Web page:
JDS Consulting – 2018 20
Economic Analysis Summary
COFA Grants, COFA and FSM Trust Funds, Tax revenue and Foreign Assistance are currently
available to support economic sustainability through initiatives such as Export development,
Private Sector Development (example: incentives for local entrepreneurs) and possibly foreign
Some revenue sources may be at risk depending on the timing for an independence movement,
and agreements reached with the FSM and the US.
As an independent nation, revenues from fishing rights, domiciling of captive insurance, selling
rights to sea bed mining, establishing a shipping registry, internet domains, residency or
citizenship in return for investment, are all possible.
As an independent island nation, foreign investment may be more available. Right now, the
foreign investment laws are at the national level.
Requirements: Effective communication, collaborative leadership, governance and
accountability, capacity building (education) for ongoing economic development
JDS Consulting – 2018 21
CHUUK’S OPPORTUNITIES FOR ECONOMIC DEVELOPMENT
Regardless of Chuuk’s future political status, strengthened collaboration with strategic
partners and stakeholders including the citizens of Chuuk is foundational to managing and
achieving the desired outcome of economic sustainability and growth. A public-private
collaboration with owners of large businesses on the islands to strongly support structural
changes (FDI laws, foreign ownership) could increase private sector development and economic
sustainability. This could facilitate foreign investment and assistance from foreign partners (US,
EU, Japan, China, Australia, Canada, World Bank, Korea) and private foundations and investors.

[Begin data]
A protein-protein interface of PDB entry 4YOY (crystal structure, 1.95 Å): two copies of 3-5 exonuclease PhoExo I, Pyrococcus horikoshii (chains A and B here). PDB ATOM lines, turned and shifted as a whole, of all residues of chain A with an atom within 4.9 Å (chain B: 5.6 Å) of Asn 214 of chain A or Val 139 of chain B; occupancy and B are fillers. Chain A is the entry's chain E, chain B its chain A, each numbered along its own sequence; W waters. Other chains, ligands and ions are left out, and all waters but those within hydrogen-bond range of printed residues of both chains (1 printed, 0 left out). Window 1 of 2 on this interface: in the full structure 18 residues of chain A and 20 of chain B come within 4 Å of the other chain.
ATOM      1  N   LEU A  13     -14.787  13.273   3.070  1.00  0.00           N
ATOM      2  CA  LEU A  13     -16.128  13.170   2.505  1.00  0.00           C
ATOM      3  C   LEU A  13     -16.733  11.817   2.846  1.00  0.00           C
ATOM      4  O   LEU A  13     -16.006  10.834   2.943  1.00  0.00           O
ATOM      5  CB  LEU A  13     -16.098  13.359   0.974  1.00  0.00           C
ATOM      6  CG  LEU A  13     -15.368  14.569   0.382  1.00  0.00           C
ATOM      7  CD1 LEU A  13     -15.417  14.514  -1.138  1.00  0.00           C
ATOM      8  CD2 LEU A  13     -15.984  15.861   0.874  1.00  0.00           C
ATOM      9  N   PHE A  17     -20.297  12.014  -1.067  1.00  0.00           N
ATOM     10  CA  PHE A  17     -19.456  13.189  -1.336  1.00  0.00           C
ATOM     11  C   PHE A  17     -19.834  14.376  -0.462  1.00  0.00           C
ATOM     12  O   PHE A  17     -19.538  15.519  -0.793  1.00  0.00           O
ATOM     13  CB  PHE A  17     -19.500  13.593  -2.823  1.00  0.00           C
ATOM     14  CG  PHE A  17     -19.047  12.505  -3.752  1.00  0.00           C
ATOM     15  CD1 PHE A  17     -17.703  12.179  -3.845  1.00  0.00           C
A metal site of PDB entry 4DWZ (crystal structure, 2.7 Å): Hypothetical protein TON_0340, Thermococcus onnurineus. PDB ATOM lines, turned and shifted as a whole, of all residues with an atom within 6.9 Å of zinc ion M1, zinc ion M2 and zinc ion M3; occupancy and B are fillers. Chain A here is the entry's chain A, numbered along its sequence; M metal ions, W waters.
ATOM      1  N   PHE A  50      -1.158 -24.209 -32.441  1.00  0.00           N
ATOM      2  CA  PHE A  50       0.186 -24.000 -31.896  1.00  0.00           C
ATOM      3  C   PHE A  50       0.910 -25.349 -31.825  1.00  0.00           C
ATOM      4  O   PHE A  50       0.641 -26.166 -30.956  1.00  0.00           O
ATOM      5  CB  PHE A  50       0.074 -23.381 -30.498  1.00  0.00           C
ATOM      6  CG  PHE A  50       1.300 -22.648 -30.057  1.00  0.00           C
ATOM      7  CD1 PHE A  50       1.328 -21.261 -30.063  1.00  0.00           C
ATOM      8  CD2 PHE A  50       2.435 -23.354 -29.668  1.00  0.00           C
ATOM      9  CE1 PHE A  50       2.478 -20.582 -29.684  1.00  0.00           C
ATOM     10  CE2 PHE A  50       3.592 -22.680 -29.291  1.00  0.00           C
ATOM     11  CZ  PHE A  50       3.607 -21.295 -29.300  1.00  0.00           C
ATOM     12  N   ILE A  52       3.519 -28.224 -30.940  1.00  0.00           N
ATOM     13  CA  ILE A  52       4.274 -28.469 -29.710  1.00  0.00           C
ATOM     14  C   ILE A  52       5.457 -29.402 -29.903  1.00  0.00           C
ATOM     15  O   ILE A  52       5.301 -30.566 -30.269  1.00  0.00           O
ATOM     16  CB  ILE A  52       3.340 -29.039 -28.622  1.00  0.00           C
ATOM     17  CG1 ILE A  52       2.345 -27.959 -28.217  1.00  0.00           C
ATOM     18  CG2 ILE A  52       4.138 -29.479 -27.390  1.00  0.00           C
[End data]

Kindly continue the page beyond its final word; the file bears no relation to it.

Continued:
In order to attract greater foreign private investment and improve the business climate,
whether in the FSM or as a independent republic, Chuuk might reexamine the laws and
regulation surrounding Foreign Direct Investment.
For small and medium sized businesses, the foreign ownership is limited. Currently,
local ownership of (51%-60%) or a residency of more than 5 years is required. A
reduction of this limit could increase investment and development.
Develop criteria to award tax or licensing incentives to encourage local entrepreneurs
Ease restrictions on land and business ownership by outside investors to facilitate
business sector development proposals.
Offer citizenship to those willing to make a minimum investment.
Additional Sources of Foreign Revenues Needed
With the ending of the Compact Grants after 2023 and the anticipated reduced and
unpredictably variable payments from the Compact Trust Fund thereafter, additional sources of
income will be need to be developed to support Chuuk’s economy and its government finances.
This will be true regardless of Chuuk’s political status. Though the Compact Grants will end,
foreign aid and investment will continue to be a critical component of Chuuk’s fiscal and
economic picture, though the sources will become more diverse and less predictable.
Funds to counter the impacts of climate change should be pursued, whether from
governments, foundations or individuals. However, Chuuk will also need to pursue economic
development to provide the jobs, income and taxes both to fund the government and create
positive economic outcomes for its people. Fortunately, most of the following suggestions can
be pursued regardless of Chuuk’s political status. All the options are just suggestions, with
positives and negatives. Each will need to be considered for their cultural, environmental and
economic impacts and acceptability.
Like other Pacific Islands, Chuuk’s main opportunities are in tourism, fishing, aquaculture (fish
and shrimp farming, pearls, etc.), fish processing, and tropical agricultural products (coconut,
kava, breadfruit, noni) for export.
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However, the greatest economic resource for the people of Chuuk has always been the sea—
the immense protected Chuuk lagoon and the vast open ocean surrounding it. As with other
Pacific islands, land in Chuuk is scarce and precious and throughout its history, Chuuk has relied
on the sea for fish and other marine resources and for transportation of goods and passengers.
For the last 70 years, Chuuk has been known primarily for wreck diving, albeit the best in the
world. Chuuk can expand on this base to include fishing and fish processing, sea floor mining,
fish farming, and tourism that takes advantage of Chuuk’s tremendous natural beauty above
and below the surface.
Chuuk’s dispersed population, on multiple islands across a vast lagoon and beyond creates a